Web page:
The proliferation of the dining experience, a celebrity chef driving a prix fixe tasting menu offering a shared experience geared toward the ultra-wealthy, using techniques mere mortals or mass-driven restaurants cannot deliver, has become an interesting phenomenon in the past decade. Las Vegas renaissance in recent years has thrived in its shadow; celebrity chefs such as Gordon Ramsay have perfected their craft with it. The name James Beard has more awareness amongst the plebeian diners that grace their nominees and winners’ establishments. Yet, none are any more pervasive than Chef Julian Slowik, proprietor of Hawthorne, the exotic island restaurant experience at the center of Mark Mylod’s “The Menu,” being served to theaters this weekend.
None of those mentioned qualities grace Seth Reiss and Will Tracy’s script. Ralph Fiennes plays Julian Slowik, a stern individual demanding perfection in his isolated island restaurant, where the staff share quarters and the dining experience tells a tale. Slowik has created a team, a rhythm that would be undeniable in any actual establishment. Slowik does not yell like Ramsay, but his eyes do. Fiennes uses his dry, droll humor to center his character; he means business, carrying humility and grace for those who have chosen to dine with him.
Margot (Anya Taylor-Joy) and Tyler (Nicholas Hoult) are at its rare center. Tyler is the know-it-all who pries at what’s underneath the hood of the kitchen equipment used to prepare the food the diners will enjoy. Margot is a last-minute mystery guest of Tyler’s, and although they come off as a couple on-screen, their mannerisms suggest something different is afoot.
That’s the secret base of the sauce that makes “The Menu” wholesome and worthy of being called an experience. However, the whole meal needs to tell a story, and a more finely crafted story has not been served this year. Reiss and Tracy’s script focuses on the characters, a pseudo ode to class warfare a la “The Triangle of Sadness” from earlier in this Awards season.
Mylod (“Game of Thrones,” “What’s Your Number”) gears his camera toward the characters and the setting. An open kitchen used so guests can observe staff prepping their courses opposite a single, sizeable paned window overlooking the ocean with a room-sized fireplace running the back of the room creates an openness that has a calming, relaxing effect while implying something more sinister will happen. Cinematographer Peter Deming (the “Austin Powers” trilogy, “Mulholland Drive”) captures the elegance and grace of the isolated restaurant, favoring zooms and pans as character moments are revealed. Each menu item has a title card, informing the audience of the various courses being served, with hilarity.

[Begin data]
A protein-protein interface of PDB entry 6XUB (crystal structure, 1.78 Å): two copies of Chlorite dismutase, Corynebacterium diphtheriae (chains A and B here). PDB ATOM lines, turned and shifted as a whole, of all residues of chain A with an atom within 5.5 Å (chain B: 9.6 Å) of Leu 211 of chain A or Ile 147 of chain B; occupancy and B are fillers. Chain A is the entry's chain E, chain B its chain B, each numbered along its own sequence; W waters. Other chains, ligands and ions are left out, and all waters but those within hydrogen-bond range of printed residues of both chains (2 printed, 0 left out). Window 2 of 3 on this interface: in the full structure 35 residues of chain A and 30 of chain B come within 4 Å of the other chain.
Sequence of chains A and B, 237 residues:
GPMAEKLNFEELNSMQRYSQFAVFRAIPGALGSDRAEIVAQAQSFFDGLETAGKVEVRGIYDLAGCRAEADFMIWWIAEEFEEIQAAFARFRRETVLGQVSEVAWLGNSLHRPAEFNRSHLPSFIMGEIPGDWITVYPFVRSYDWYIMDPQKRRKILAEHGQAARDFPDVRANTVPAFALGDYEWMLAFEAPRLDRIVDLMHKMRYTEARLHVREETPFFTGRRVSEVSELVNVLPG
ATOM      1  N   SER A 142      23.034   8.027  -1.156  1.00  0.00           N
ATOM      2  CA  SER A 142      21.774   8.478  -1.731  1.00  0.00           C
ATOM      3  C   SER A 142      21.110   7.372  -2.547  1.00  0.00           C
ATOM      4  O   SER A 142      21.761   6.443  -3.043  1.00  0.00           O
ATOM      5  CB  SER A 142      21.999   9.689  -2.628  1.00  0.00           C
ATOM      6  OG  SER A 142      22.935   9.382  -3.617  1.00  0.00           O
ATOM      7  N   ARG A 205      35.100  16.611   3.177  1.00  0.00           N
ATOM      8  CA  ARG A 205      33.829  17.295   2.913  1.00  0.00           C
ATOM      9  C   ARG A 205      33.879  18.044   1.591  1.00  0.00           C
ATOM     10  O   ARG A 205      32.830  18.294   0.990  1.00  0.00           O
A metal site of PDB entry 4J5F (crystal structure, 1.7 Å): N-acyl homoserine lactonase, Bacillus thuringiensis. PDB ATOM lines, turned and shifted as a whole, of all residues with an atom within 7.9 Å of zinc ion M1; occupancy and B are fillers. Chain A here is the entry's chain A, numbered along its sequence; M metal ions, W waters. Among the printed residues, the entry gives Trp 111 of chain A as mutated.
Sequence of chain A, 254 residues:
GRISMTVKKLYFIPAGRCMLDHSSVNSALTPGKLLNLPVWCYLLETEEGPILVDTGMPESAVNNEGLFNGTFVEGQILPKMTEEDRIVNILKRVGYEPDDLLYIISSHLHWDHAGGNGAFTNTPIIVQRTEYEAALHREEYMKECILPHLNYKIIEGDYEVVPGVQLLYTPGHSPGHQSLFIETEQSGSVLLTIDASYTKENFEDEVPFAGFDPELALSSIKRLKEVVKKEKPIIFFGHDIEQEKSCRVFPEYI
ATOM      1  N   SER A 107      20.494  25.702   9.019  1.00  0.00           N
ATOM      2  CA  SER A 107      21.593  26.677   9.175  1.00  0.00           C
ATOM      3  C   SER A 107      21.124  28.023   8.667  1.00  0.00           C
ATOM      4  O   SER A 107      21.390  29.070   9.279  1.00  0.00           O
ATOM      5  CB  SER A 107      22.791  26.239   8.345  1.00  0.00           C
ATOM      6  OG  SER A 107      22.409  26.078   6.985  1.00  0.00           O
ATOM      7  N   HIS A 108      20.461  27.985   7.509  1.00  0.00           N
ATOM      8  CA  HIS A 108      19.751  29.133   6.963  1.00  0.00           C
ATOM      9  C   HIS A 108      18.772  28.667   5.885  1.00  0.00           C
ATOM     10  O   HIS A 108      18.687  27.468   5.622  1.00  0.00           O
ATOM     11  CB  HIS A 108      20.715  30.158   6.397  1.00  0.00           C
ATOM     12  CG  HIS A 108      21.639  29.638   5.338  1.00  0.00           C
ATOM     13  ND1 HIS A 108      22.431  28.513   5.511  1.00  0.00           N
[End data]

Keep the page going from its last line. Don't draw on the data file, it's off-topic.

Joining Tyler and Margot is a veritable who’s who of cast and character: John Leguizamo, an actor looking to avoid the spotlight. Reed Birney and Judith Light, a couple with a mysterious connection to another guest and the one nitpick of the character development, Janet McTeer as a hoity-toity restaurant critic, Arturo Castro, Mark St. Cyr, and Rob Yang, a trio of investment bankers enjoying the spoils of their victories, star as the other diners. Rebecca Koon plays Linda, the hostess, and Peter Grosz is featured as the Sommelier. Each of these characters is written so that you could easily equate them to the characters in “Murder by Death” or, more accurately, “Ready or Not.”
These characters drive the heart of the menu. We never know which of the who’s who will demand extra sauce or attempt to send an item back to the kitchen because it isn’t prepared to their liking. No one yells “donkey!” in the middle of service; there’s a grace both behind the line and in front of it, guided by Koon’s Linda and Grosz’s Sommelier. On a personal note, I’ve attended two of these tasting menu experiences, one offered by a James Beard-nominated chef in a private home, the second at Gordon Ramsay Steak in Las Vegas, with the chef himself dining in the restaurant. Each of these experiences is as unique as the setting and offer allow for in “The Menu.” Reiss and Tracy got their details right; each course serves the whole experience, and Mylod plays off those details, like a fiddler in a high-end restaurant in the 70s or 80s. Individuality in the experience is less about the food and more about the character.
What Mylod, Fiennes, Taylor-Joy, Hoult, Reiss, and Tracy create from this delectable tasting menu of a story is an experience one won’t forget. Searchlight is betting you’re willing to pay the tab on this elaborate, character-driven film that “The Menu” is getting the widest release of any movie in the studio’s history. Its current 90% on Rotten Tomatoes should indicate just how delicate the menu is.
If I’m waxing overly poetic about “The Menu,” it is because its reputation precedes it. If I’m avoiding details about the film, it is also because its reputation precedes it. I’ve dropped clues to the film’s meaning. The film is less about class warfare; despite the nouveau riche appearances, there is an eclectic mix of characters that offsets this vibe and with purpose. Sure, the per-head cost is pricy. Wouldn’t you pay for an experience like “The Menu?”
More wine with that, sir?